Legalese

Cutting through the legalese and terminology

Some of the words used when you are buying or selling a property may be unknown to you.
Below is a glossary of conveyancing terms which you will come across both in this website and in your real estate contract.

“A & I form”.  This is an on-line form which authorises your lawyer to complete the sale or purchase transaction on your behalf in the Landonline on-line environment.

“Body Corporate”.  Unit titled properties (e.g. apartments) have an administrative body which looks after the day to day management of common expenses such as insurance and maintenance.

“Bridging Finance”.  A short term loan usually at a higher interest rate to cover a short period until alternative financing arrangements are put into place, often used in the period between buys one property and selling another.

“Caveat”.   A document lodged in the land registry against a title to land which gives warning of a claim to an interest in a piece of land. A means of protecting a person’s interest in someone else’s land.

“Chattels”.  Items not forming part of the property but intended to be included in the sale (e.g. stove, light fittings).

“Closed Tender”.  A tender process when all tenders received are opened at the same time. The property cannot be sold prior to the time the tenders are opened.

“Conditions”.  These are listed in your Agreement for Sale and Purchase and are matters which need to be satisfied before the parties are bound to complete the transaction.

“Conditional contract”.  A contract with one or more conditions to be satisfied by the parties.

“Confirmation date”. The date on which all conditions in the contract must be satisfied.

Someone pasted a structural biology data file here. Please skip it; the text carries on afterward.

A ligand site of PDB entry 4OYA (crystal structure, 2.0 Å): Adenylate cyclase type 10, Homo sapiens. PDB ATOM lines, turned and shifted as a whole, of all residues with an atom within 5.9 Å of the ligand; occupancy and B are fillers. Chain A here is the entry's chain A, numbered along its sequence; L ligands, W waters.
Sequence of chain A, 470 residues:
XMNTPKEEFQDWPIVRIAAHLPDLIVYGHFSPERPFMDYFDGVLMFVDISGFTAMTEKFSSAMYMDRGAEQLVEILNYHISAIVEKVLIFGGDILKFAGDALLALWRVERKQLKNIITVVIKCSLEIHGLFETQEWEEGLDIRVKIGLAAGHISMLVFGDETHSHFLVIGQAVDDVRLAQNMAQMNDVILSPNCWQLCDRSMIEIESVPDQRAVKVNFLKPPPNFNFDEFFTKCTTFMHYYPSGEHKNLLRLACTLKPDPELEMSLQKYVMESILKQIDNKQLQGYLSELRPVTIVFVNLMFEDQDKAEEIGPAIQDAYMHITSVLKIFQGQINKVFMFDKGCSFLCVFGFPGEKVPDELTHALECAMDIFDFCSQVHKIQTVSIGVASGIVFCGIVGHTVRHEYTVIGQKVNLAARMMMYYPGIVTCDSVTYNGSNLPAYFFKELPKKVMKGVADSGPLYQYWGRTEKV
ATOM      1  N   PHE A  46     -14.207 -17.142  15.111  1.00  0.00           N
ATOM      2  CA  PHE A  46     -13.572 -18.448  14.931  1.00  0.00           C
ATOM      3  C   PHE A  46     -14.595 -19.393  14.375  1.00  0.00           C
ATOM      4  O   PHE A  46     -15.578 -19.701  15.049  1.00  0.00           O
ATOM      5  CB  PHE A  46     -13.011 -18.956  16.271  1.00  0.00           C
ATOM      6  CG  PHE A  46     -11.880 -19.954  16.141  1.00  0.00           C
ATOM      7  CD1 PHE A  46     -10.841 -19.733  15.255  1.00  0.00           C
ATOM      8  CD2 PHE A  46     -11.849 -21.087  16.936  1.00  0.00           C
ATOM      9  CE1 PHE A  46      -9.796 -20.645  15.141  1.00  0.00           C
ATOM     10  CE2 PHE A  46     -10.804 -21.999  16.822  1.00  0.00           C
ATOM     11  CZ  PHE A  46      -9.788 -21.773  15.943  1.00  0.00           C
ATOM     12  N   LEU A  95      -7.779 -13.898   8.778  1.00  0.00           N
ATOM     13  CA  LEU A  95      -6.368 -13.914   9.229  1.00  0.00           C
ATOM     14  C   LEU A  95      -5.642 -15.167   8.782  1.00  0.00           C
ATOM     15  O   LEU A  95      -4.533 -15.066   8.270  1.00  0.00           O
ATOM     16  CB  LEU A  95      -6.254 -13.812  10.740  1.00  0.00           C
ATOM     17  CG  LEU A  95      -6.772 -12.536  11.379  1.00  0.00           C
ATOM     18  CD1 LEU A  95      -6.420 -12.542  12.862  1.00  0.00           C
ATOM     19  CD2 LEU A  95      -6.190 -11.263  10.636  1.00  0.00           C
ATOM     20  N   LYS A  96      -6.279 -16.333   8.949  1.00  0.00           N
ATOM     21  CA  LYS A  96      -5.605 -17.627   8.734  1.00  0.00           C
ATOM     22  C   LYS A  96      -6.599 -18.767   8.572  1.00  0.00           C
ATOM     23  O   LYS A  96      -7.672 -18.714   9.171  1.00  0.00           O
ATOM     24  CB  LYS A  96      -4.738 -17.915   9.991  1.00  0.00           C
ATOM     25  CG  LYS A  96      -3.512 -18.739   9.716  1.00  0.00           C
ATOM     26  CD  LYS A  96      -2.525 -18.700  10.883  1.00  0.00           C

“Cross-leases”.  A type of ownership involving a combination of fee simple and leasehold interests.  Typically small residential properties sharing driveways etc.

“Easement”.  These are restrictions or entitlements attaching to the title to the property (e.g. right-of-way).

“Fee simple”.  A freehold ownership of land, giving the owner the greatest rights to freely own and use the land.

“Leasehold estate”.  A right to lease the land, not own it.

“LIM report”.  A Council report covering the information they hold on the property.

“Listing Agreement”.  An agreement signed between a vendor and a real estate agent which provides the contractual basis on which the agent will sell the property. The listing agreement will specify the commission which is to be paid.

“Memorandum of Encumbrance”.  A restriction on the title similar to a mortgage often used as a means of recording covenants affecting use of the land.

“Mortgage”.  The security you give the bank in return for the bank lending you money.

“OIA”.  Overseas Investment Act, administered by Land Information New Zealand controlling investment in New Zealand assets by overseas persons. The rules need to be considered whenever an investment in property by an overseas person is proposed.

“Party Wall”.  A wall shared by neighbours There will usually be a party wall easement covering the terms of the party wall arrangement such as obligations to maintain the wall.

“Possession date”.  The day that you actually get the keys and can move in.

“Pre Settlement Inspection”.  The purchaser is entitled to complete an inspection of the property prior to settlement.  This inspection however must not take place on the day of settlement

“REINZ”.  Real Estate Institute of New Zealand.

“RV”.  Rateable value.

“Reserve”.  The minimum price that a vendor will accept when selling a property by way of auction.

“Settlement date”.  The day that you actually hand over all the money and get legal ownership of the land/property.

“Settlement Statement”.  The statement prepared by the vendor’s solicitor and forwarded to the purchaser’s solicitor stipulating the amount to be paid by the purchaser on the day of settlement.  This statement takes into account any deposit paid by the purchaser and also apportions the rates.

“Trust Account Statement”.  The statement prepared by us and forwarded to you following completion of your transaction setting out all funds received into our trust account and paid out on your behalf.

“Unconditional contract”.  A contract with no conditions to be satisfied by the parties – therefore it is immediately binding on the parties upon acceptance.

“Unit Title”.  A type of property ownership (also known as a stratum estate). They are commonly used with apartments.

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